In the 21st Century, Collaboration is Stronger than Competition

Oct. 26, 2006
Our first question is not, How many sales engineers do you have?, but How many applications engineers do you have?

Coming off a century most remarkable for its pitched competitive battles, many business experts are predicting that this century, the 21st Century, will be more distinguished for its cooperative efforts. For years, we have been following a collaborative approach with customers and suppliers. Now we are extending that model to our distribution partners.

Manufacturers haven’t always had the best relationships with the distribution channels that sell their products to end-users and to others who apply them in real situations.

In some ways, that’s not surprising: there certainly is creative tension. Manufacturers, on the one hand, always want their channel partners to buy more. Meanwhile, distributors clearly understand that large inventories are expensive to maintain, especially for extensive product lines that have a multitude of options, but relatively few sales of any individual part number. And they ask what their manufacturers are doing to help them move products.

For my company there were several important reasons why we are bucking the trend and seeking closer relationships with our channel partners. First, with the breadth of our product line — drive and control products across almost every industry — we cannot reach all of our potential customers without their assistance.

Second, our most advanced products often need to be customized or engineered to achieve their full potential for providing sustainable competitive advantage. Thus our distributors have the opportunity to offer tremendous value to the customer. That’s why our first question to distributors is not, “How many sales engineers do you have?” but “How many applications engineers do you have?”

As a result, though we do not have the most distributors we are fortunate to have the best, most technically astute distribution partners in the industry. I consider them to be an extension of, and now an integral part of, our company.

I believe this level of cooperation and collaboration is unprecedented in our industry. We exchange information with our channel partners that many companies will not share even with their own employees, let alone another business. Some examples include:

  • Sharing confidential information about margins, profits, investments, and plans for the future.
  • Access to internal inventory, order entry, order status, and collaboration software.
  • Close cooperation in applications engineering.

The last item is of particular importance because “applications engineering expertise” is one of our core competencies and one of our clear advantages in the marketplace. In essence, we are giving our distributor partners a share of the brand positioning we have built for ourselves over the past several decades.

The benefit to customers is significant: they get a technically advanced consultant within driving distance, who can access a world-class product development and manufacturing organization. The result? Solutions with engineering sophistication well beyond the reach of most of our competitors.

With the equivalent of a factory employee around the corner, they get much better customer service. Not only can our distributors help analyze the situation, they can provide the products and, in some cases, be there in minutes.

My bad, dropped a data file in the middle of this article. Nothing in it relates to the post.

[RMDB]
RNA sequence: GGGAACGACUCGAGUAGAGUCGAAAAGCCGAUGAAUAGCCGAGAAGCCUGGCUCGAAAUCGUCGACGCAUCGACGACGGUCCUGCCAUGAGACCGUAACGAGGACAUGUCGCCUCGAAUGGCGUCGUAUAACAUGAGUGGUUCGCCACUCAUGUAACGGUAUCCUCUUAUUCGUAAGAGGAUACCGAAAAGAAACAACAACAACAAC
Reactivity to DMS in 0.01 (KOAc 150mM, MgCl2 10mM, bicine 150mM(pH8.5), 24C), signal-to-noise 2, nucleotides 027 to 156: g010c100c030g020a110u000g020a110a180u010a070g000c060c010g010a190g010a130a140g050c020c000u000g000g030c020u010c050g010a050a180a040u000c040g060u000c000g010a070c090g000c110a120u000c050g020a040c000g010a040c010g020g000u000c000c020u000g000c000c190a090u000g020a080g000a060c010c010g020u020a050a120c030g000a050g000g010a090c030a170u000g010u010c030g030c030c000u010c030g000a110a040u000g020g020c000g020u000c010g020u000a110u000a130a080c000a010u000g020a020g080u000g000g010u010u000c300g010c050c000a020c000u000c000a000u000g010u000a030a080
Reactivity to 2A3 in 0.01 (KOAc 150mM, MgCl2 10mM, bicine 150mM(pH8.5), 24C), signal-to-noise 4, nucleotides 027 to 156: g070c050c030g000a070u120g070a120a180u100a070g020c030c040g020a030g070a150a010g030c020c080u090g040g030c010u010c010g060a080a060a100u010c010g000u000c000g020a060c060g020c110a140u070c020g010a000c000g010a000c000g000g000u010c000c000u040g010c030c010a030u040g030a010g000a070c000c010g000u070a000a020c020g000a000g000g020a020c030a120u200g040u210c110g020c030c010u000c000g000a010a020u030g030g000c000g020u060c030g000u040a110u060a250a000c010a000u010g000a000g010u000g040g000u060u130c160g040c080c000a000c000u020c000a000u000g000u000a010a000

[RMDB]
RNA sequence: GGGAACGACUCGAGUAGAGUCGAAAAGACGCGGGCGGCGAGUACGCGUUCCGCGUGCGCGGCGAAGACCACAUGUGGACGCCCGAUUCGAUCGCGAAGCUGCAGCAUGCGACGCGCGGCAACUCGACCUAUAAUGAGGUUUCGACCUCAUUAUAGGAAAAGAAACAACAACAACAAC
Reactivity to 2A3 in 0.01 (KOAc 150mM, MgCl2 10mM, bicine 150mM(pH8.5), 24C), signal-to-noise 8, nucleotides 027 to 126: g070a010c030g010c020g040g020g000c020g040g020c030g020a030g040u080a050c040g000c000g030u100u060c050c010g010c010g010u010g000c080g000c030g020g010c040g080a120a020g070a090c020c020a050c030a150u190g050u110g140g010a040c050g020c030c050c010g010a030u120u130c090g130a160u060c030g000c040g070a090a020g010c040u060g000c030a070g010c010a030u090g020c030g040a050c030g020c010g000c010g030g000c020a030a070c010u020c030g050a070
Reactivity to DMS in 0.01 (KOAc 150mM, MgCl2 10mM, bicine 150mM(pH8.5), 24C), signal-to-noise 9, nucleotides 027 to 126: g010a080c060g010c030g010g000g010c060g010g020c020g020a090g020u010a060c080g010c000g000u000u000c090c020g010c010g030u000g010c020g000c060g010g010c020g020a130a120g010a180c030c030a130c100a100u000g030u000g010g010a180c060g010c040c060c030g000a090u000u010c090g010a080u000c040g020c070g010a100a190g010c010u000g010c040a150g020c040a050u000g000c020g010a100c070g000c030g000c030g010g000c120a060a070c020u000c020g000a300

For distributors, the benefits are equally significant: we have clear understanding about how both partners add value for the customer. And, while the industry has been in the midst of a rather lackluster recovery, our sales through U.S. distributors have doubled since 2002. And I expect more of the same: in order for us to achieve our rather ambitious sales goals ($2.5 billion in North America by 2014), sales through distribution will have to triple.

In the collaboration model our organization routinely hosts distributors for tours of the corporate manufacturing and research facilities in Europe, introducing key distributors to top management. There are regular quarterly meetings for a council of leading distributors where they have direct access to company management. And we encourage them to stay in touch with the senior-level executives they meet to continually discuss ideas.

We believe that we have achieved significant sales increases, gained market share, and gained a higher level of product placement than our competitors among common customers as a result of these cooperative efforts. The secret is that we have attempted to foster a collaborative relationship with and between distributors. Specifically, we’ve granted them exclusivity in their territories, so that they don’t have to worry about competing with us or with another distributor.

And that depth and degree of collaboration, information sharing, mutual trust is unique: no other drive, motion, and control competitor is willing to provide these assurances to their channels and give them such a clear way to add value to their customers. In fact, some of our competitors have a business model with competitive distribution creating an almost adversarial relationship with and between distributors, preventing any significant information sharing.

We are totally committed to our partnerships. So our distributors are partnering with a company recognized globally for its collaborative relationships with distributors, customers, and suppliers. I believe it’s the best strategy for doing business as a technical leader in the 21st century.

Wolfgang Dangel is president and CEO of Bosch Rexroth Corp., a global manufacturer and supplier of drive and control technologies, including mechanics, hydraulics, pneumatics, as well as electronics and associated services. Visit